The first polls are closing within minutes and we will be inundated with exit poll information. These running tally's are what make the national election the equivalent of Superbowl Sunday for political junkies. But here's some advice from Pollster.com blogger, Mark Blumenthal:
Everyone wants to know as much as possible about the outcome of this election as soon as possible. But you will do yourself a favor if you ignore what leaks out before the polls close, or at least try not to jump to any conclusions about the likely outcome based on what you see. Why? First, the McCain campaign is right: Historically, the leaked exit poll results have "tended to overstate the Democratic vote," and as I reported in March, and the early leaked results during the primaries tended to overstate the Obama vote as well.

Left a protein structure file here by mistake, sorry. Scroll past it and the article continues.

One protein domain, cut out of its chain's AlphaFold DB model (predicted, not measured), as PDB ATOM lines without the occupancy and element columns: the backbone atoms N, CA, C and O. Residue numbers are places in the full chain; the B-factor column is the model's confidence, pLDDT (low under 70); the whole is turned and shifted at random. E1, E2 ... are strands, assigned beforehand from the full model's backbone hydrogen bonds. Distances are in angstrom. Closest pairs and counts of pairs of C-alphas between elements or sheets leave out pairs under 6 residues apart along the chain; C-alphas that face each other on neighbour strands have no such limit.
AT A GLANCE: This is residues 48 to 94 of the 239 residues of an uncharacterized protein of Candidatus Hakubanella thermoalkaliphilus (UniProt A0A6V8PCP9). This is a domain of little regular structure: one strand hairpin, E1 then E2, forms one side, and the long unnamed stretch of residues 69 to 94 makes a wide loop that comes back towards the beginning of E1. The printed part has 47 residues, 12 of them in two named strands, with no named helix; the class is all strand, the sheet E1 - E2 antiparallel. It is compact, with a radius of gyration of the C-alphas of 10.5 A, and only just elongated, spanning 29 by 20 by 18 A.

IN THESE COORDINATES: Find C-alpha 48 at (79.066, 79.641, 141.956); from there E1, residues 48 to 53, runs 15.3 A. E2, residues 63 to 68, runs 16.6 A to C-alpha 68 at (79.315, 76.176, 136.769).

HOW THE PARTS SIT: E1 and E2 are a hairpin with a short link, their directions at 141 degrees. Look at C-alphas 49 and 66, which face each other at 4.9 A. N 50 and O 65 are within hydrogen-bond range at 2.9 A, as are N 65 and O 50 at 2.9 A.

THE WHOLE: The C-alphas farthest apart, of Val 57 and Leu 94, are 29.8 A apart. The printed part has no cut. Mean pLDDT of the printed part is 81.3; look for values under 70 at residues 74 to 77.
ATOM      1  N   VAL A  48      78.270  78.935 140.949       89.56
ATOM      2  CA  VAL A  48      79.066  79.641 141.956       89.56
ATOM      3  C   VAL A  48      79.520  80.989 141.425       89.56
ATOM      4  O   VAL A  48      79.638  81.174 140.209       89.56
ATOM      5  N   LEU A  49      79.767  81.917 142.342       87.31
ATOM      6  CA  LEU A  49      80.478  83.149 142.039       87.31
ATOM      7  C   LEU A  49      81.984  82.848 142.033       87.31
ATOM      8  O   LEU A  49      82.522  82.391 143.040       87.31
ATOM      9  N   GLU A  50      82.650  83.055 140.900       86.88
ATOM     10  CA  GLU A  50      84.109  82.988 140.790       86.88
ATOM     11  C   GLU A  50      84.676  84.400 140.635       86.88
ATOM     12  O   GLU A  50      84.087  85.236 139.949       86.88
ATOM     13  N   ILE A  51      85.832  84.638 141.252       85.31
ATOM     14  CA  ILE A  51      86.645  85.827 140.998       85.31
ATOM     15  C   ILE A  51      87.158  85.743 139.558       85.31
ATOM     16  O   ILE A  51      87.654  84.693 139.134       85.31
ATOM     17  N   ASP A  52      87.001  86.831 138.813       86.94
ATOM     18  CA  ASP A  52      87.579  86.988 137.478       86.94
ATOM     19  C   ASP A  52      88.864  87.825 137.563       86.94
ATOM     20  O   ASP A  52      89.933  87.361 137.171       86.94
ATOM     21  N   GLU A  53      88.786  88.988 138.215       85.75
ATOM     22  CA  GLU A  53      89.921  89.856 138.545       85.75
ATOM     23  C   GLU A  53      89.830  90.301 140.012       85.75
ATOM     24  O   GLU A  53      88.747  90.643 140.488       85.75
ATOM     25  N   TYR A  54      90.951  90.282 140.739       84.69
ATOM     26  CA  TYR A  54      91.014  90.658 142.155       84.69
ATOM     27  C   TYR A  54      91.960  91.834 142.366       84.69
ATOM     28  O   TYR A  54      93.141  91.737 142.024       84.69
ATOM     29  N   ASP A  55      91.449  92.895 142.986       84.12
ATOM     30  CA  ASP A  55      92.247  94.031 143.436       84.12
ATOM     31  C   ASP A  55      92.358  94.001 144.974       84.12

Why is this? Well, exit polls are really no better than random sampling surveys. Also, they can have as much as a +/- 7% margin of error. There are a whole bunch of complicated reasons for this, and if you're interested, you can read them on Blumenthal's highly informative blog post, Exit polls: What You Should Know.
All that being said, I won't be able to keep myself from hopping on the drunken, emotional, exit poll roller coaster tonight--and blogging about it, of course